where K equals the number of sites in the population and is the impact in site s for s = 1,…, K.6
Suppose that J sites are included in the evaluation, where , and the J sites included in the evaluation are a subset of the K sites in the population of interest. Equation (2) defines the pooled impact estimator that is often computed in multisite evaluations based on purposive site selection, which is just a simple average of the site-level impact estimates from the sites included in the evaluation:
where j subscripts the J sites included in the evaluation sample and is the impact estimate in site j.
An alternative way of expressing this estimator is the following:
where equals 1 if site s from the population was included in the evaluation and equals 0 otherwise.
The bias of the estimator in equation (3) equals the expected difference between this estimator and the average impact shown in equation (1):
The expectation in equation (4) is defined across replications of a given evaluation design. The evaluation design to be replicated includes both a specific process for selecting sites and a specific methodology for estimating impacts in each site that could potentially be included in the evaluation. The methodology for estimating impacts includes both the process for selecting the study sample in each included site, and for evaluations based on random assignment and many quasi-experimental methods, a process for assigning sample members to groups. The pooled impact estimate will vary across replications for two reasons: (1) the sites selected for the evaluation will vary across replications, and (2) for each site, the individuals included in the treatment and control or comparison groups will vary across replications. The expected value of the impact estimate, , is defined as the limit of the simple average of the pooled impact estimates across replications of the evaluation as the number of replications approaches infinity.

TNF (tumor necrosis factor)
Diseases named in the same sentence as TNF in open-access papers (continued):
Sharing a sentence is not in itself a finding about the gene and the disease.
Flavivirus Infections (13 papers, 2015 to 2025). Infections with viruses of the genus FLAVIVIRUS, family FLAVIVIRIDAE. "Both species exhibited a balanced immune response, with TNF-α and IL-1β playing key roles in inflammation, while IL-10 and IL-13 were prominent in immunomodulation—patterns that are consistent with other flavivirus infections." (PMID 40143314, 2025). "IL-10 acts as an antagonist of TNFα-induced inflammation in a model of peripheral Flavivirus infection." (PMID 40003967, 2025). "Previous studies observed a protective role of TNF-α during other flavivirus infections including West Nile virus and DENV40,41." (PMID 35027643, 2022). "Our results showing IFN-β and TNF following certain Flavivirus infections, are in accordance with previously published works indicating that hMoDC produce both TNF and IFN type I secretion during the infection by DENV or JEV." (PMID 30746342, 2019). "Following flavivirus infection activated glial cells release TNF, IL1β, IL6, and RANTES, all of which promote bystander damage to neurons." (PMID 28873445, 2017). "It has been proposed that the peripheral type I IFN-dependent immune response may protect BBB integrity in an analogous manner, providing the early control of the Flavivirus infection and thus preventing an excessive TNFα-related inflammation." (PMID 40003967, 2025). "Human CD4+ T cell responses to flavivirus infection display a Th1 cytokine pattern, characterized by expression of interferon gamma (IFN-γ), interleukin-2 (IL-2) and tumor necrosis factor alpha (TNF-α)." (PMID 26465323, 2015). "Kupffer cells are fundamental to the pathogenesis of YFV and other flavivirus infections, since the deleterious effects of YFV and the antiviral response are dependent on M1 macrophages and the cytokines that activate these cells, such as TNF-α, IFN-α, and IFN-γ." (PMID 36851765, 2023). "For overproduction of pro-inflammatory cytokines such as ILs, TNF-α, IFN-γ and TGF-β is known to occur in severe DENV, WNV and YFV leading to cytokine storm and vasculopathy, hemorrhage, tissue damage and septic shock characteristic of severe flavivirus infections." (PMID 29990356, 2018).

Substituting equation (3) into equation (4), and moving the expectation inside the summation, yields equation (5):
It is important to recognize that (a) the population mean of the site-level impacts is, by definition, the parameter of interest established in equation (1) (i.e., ), and (b) the population mean of the site-level inclusion probabilities is, by construction, equal to the fraction of all sites in the population to be included in the evaluation (i.e., ).8